21 Nov Still. Just. Wow!
November 21, 2019
Do you know what it is to feel so much joy and gratitude that you think your heart might burst?
That is the happy place I inhabit this morning, and I am not alone. I received a text message on the way to work from a parishioner that simply read, “Still. Just. Wow!” to which I could only reply, “Yeah, me too.”
She was referring to our worship service on Sunday. As a pastor, it shouldn’t surprise anyone that I am deeply passionate about worship, and I work hard, along with the church staff, to make our corporate worship meaningful—by which I primarily mean that we endeavor to create worship that opens us to God’s presence and God’s actions in our lives.
Every week we combine music, scripture, prayers, sermon, fellowship, care and community in various ways all with the desire that we would be ushered into a deeper awareness of God at work in us and in our world. The varying parts are important. Each of them serves a particular purpose. They are not “add ons” or “place holders” until we get to the “good stuff” (whatever that might be—I think each person would define that differently.)
One of our goals each week is that all the parts of worship come together to form a cohesive whole. When the service concludes, I want people to leave knowing what it was we were talking about that morning. Perhaps we are focusing on forgiveness or the kingdom of God or God’s love. I want the music and liturgy to reinforce the scripture and sermon, and vice versa.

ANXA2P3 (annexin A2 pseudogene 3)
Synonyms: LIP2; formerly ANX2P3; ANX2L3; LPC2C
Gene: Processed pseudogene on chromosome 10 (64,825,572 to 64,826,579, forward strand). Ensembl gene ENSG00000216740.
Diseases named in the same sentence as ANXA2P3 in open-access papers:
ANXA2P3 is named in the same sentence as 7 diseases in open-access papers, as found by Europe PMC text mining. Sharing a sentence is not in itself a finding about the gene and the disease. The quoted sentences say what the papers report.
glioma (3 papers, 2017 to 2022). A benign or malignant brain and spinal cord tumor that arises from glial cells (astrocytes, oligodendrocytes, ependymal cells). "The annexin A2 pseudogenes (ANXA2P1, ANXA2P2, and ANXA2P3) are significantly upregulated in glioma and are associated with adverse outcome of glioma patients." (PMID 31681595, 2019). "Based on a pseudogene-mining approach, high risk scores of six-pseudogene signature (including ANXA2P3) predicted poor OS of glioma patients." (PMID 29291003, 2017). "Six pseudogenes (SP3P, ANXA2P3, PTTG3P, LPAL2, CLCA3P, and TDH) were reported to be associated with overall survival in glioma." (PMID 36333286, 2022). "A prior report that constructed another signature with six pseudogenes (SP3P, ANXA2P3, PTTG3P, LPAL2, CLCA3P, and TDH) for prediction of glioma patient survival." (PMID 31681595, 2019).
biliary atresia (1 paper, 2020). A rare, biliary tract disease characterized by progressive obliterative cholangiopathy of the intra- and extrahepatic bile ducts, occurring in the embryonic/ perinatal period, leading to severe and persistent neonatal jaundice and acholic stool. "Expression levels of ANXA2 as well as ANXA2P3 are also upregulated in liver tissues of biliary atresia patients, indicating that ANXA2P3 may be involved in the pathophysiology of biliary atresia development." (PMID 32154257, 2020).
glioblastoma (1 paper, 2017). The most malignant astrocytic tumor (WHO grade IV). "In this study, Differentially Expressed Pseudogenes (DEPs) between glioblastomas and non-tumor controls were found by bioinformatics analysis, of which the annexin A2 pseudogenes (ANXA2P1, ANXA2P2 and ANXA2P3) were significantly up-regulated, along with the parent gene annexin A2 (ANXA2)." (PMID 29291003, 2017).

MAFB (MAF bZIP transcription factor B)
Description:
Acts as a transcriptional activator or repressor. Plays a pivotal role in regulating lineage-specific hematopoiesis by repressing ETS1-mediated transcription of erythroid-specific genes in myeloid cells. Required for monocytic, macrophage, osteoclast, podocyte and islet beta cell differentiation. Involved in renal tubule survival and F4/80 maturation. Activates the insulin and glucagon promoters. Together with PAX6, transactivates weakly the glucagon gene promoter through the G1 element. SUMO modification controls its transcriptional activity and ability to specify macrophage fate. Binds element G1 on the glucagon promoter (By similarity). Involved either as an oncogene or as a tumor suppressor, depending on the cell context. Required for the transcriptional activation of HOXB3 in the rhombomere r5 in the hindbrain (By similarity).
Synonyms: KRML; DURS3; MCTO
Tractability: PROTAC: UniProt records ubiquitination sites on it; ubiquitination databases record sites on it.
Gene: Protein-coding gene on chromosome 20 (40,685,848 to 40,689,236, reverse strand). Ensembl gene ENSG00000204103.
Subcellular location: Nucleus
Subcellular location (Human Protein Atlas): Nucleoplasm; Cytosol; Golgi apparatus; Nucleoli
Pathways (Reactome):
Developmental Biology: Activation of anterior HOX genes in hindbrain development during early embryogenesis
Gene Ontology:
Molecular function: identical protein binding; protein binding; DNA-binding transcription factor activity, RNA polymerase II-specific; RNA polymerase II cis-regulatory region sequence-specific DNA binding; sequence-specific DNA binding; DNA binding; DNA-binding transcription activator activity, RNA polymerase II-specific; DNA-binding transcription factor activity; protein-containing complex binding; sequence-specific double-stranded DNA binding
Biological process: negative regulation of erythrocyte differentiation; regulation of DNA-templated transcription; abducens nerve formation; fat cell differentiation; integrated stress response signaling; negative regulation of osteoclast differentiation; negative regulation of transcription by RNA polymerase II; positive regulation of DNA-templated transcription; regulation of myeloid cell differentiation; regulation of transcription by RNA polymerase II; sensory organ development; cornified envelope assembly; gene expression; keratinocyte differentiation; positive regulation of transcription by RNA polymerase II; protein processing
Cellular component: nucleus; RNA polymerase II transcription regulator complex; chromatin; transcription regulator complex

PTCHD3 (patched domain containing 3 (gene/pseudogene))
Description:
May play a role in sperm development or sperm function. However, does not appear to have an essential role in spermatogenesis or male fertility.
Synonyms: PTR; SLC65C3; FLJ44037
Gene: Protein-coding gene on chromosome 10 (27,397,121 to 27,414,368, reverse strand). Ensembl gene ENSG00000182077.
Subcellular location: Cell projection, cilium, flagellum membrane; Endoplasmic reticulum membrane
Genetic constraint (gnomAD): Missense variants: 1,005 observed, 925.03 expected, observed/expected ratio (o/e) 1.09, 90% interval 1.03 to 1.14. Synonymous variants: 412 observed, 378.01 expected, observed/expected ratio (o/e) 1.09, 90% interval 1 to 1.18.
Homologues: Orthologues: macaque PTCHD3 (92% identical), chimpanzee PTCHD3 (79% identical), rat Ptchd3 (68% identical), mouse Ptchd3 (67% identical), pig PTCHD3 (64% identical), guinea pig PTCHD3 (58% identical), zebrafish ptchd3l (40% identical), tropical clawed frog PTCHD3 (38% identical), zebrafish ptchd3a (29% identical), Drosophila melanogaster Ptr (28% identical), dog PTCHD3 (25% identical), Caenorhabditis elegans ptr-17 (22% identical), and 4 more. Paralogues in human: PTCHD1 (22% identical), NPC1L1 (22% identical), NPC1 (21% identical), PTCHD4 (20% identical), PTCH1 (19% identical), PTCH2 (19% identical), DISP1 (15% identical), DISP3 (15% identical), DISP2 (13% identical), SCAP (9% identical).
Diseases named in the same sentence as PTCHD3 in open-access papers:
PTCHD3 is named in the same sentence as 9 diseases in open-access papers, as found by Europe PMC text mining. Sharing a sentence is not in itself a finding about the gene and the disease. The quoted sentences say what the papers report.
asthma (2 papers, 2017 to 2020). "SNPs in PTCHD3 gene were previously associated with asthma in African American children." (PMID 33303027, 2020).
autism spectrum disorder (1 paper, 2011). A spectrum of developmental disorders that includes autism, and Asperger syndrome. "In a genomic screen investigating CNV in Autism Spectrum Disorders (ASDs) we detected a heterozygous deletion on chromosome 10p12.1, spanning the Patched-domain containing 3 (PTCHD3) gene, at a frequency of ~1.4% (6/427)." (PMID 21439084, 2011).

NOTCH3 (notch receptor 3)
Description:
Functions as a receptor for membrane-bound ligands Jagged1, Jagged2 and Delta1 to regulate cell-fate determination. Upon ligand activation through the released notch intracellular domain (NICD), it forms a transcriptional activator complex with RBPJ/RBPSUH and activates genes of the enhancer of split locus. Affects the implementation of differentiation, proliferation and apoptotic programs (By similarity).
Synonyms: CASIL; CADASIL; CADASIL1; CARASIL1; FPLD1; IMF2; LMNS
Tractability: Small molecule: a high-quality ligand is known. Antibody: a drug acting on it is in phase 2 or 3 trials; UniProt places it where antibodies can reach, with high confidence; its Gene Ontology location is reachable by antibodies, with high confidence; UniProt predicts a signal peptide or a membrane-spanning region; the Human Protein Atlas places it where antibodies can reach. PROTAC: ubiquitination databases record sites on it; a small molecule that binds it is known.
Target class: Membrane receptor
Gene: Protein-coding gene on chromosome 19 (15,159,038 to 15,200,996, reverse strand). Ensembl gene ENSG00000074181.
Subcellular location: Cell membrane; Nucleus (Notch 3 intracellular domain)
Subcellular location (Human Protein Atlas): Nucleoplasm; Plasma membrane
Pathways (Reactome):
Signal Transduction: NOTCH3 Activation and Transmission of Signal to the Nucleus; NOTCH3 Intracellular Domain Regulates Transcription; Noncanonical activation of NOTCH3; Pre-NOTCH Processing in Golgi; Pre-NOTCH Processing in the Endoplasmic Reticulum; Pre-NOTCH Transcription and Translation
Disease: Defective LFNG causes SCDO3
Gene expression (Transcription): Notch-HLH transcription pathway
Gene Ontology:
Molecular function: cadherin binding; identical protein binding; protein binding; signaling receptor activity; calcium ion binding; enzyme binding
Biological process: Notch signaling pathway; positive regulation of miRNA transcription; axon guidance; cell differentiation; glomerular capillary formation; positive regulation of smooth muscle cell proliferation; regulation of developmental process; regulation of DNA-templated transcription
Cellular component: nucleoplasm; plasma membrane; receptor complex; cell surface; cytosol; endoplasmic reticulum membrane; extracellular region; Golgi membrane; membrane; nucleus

For all the thought and prayer and intentionality that goes into our worship planning, the truth is that when deep and profound worship occurs, it is because the whole is greater than the sum of its parts—and that only happens because of the Spirit of God. And last Sunday, the Spirit came and camped out among us, and it was nothing short of glorious. The parts of worship came alive to form a whole that left us overjoyed, grateful, and nearly inarticulate, with “Wow!” being about the best most of us could utter. It was a “wow,” but it was also so, so much more.
I can never predict when these kinds of services will come along, and that’s okay. That’s exactly what it means to say that we worship, serve and love a supernatural God. God cannot be reduced to formulas or expectations or language. God does not show up in exactly the same way two weeks in a row. But, here’s the thing—God does always show up. God is in our praise and our prayers, in our tears and our sorrow, in our knowing and not knowing, in our care of friend and stranger alike. And when my heart is filled to overflowing with thanksgiving and joy, as it was on Sunday, God can hear even the words I don’t know how to say.
Yours for the Kingdom,